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Glaucoma is a disease of the major nerve of vision, called the optic nerve. The optic nerve receives light from the retina and transmits impulses to the brain that we perceive as vision. Glaucoma is characterized by a particular pattern of progressive damage to the optic nerve that generally begins with a subtle loss of side vision (peripheral vision). If glaucoma is not diagnosed and treated, it can progress to loss of central vision and blindness. Glaucoma is usually, but not always, associated with elevated pressure in the eye (intraocular pressure). Generally, it is this elevated eye pressure that leads to damage of the eye (optic) nerve. In some cases, glaucoma may occur in the presence of normal eye pressure. This form of glaucoma is believed to be caused by poor regulation of blood flow to the optic nerve.
Complications of Glaucoma
If left untreated, glaucoma will cause progressive vision loss, typically in these stages:
Causes of Glaucoma
Glaucoma is caused by an increase in pressure within your eye or a weakness in the optic nerve, or both. You're more likely to get glaucoma later in life. Not many people under 40 will develop the condition, but two in 100 people over the age of 40 and five in 100 people over the age of 70 will develop some type of glaucoma.
Other factors that can increase your chances of getting glaucoma include:
Signs & Symptoms of Glaucoma
The most common types of glaucoma — primary open-angle glaucoma and acute angle-closure glaucoma — have completely different symptoms.
Primary open-angle glaucoma signs and symptoms include:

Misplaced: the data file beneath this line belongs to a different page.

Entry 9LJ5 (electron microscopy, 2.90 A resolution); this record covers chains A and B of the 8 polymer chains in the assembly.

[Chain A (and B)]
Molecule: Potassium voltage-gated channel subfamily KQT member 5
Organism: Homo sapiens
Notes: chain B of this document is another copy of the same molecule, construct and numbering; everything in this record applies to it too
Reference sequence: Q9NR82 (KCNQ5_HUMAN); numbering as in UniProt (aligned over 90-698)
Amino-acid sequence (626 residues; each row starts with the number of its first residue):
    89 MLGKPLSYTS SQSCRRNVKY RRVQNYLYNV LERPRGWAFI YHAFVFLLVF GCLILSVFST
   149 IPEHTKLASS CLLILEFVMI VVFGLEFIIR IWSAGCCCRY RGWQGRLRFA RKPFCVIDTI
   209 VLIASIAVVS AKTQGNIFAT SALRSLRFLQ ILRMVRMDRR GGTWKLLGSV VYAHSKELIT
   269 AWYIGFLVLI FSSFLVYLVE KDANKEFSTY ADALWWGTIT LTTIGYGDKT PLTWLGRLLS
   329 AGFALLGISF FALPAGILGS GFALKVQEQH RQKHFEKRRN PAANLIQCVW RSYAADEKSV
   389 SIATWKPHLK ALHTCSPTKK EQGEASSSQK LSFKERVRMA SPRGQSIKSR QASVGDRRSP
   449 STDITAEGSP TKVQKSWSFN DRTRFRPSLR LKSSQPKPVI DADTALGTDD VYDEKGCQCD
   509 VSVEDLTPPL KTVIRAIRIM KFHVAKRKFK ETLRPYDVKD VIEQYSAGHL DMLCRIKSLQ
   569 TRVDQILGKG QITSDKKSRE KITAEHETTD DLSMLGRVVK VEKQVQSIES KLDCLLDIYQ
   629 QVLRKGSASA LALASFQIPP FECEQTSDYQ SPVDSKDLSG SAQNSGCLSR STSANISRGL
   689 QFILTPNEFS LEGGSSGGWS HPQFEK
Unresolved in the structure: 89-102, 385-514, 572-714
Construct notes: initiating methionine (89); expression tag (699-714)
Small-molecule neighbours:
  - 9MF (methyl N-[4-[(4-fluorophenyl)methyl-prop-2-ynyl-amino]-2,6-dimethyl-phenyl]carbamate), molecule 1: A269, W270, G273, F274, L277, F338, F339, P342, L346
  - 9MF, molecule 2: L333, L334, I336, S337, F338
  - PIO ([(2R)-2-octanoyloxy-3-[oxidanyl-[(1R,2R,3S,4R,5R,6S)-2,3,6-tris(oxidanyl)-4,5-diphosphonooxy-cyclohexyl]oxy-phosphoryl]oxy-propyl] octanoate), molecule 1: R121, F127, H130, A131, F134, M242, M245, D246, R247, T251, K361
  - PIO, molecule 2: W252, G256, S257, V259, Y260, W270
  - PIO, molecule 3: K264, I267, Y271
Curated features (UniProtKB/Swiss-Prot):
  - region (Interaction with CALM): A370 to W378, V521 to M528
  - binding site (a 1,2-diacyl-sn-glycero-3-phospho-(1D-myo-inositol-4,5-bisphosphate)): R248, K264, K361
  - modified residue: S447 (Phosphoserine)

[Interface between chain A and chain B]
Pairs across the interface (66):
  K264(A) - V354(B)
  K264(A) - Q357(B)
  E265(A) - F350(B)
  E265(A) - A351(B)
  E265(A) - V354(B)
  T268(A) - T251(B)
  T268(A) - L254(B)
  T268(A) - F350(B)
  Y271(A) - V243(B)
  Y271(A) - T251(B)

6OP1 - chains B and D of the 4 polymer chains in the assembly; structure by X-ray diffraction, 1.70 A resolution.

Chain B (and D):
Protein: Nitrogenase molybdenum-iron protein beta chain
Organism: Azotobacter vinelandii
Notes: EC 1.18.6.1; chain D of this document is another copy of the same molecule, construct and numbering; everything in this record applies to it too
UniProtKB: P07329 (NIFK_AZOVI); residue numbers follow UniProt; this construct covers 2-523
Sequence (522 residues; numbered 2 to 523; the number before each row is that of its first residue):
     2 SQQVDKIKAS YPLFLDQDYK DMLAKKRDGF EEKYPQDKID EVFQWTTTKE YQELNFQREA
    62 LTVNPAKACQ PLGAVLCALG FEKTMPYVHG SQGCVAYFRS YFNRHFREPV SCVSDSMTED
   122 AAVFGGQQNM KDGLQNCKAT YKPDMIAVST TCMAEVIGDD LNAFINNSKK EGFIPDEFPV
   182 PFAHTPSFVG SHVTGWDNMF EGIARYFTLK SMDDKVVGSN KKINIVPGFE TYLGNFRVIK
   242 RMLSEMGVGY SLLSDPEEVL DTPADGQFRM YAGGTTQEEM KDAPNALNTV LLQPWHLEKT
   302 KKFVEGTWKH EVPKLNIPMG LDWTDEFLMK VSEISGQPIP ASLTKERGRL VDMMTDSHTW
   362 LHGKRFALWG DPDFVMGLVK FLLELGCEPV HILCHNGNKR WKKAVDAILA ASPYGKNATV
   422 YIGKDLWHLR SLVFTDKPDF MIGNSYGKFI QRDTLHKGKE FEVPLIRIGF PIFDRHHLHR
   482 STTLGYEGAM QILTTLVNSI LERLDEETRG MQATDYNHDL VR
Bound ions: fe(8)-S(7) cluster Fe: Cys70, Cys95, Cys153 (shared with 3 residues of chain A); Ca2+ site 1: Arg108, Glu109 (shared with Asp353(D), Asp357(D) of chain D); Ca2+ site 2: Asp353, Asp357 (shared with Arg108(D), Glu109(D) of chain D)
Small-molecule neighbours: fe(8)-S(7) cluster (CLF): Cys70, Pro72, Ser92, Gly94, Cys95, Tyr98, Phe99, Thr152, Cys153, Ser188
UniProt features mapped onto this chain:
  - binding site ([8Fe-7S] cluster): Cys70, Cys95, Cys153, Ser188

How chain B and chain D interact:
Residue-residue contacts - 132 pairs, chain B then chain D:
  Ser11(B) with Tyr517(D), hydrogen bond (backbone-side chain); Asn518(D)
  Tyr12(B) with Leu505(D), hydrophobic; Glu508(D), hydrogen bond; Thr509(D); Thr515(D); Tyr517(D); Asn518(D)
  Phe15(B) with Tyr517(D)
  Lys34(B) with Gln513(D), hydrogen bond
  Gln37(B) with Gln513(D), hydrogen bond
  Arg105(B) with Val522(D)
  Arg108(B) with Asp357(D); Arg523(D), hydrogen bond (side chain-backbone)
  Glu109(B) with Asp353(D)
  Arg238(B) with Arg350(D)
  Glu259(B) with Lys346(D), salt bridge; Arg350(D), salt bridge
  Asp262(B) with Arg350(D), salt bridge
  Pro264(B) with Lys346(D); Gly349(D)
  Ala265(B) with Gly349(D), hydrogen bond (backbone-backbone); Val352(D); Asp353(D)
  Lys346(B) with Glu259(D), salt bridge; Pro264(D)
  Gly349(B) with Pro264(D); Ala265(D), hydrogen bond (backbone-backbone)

Both open-angle and angle-closure glaucoma can be primary or secondary conditions. They're called primary when the cause is unknown and secondary when the condition can be traced to a known cause, such as eye injury, inflammation, tumor, or advanced cataract or diabetes. In secondary glaucoma, the signs and symptoms can include those of the primary condition as well as typical glaucoma symptoms.
Diagnosis of Glaucoma
These are some of the tests that can establish a diagnosis of glaucoma:
Treatments of Glaucoma
Treatment for glaucoma aims to lower the pressure inside your eye to reduce the risk of future sight loss if it hasn't already deteriorated, or prevent any further loss of sight. Treatment can't reverse any existing optic nerve damage, so it won't improve your sight if it has already deteriorated.
Options include medicines given as eye drops, laser treatment and surgery.
There are different types of eye drops available for treating glaucoma. These include:
Several other types of medicine are available in drop and tablet form, as alternatives or in addition to beta-blockers or prostaglandins. It's important that you use any prescribed eye drops every day as advised by your doctor to ensure consistent lowered pressure in the eye. If you don't, the pressure in your eye will rise again.
There are different side-effects for each type of medicine. Ask your doctor or pharmacist for more information. If you think your medicine is causing a side-effect, speak to your doctor as soon as possible. He or she can advise you and if necessary can prescribe a different drop or consider other treatments.
A laser can be used to open the holes in the draining system to help fluid drain out of your eye or stop your eye producing as much fluid.
The procedure is usually quick and causes little discomfort. It can be done under local anaesthesia and you will be able to go home the same day. The success of this type of treatment varies from person to person, and you may need to continue using eye drops after laser treatment.
You may be able to have surgery if medicines and/or laser treatment haven't lowered the pressure in your eye.
There are a range of operations and the most commonly performed is trabeculectomy. In this operation a tiny opening is created in your eye wall to allow fluid to escape under the thin lining of the white of your eye (the conjunctiva) and be absorbed back into your bloodstream. You may have the operation under local or general anaesthesia.
Prevention of Glaucoma
When to seek Medical Advice
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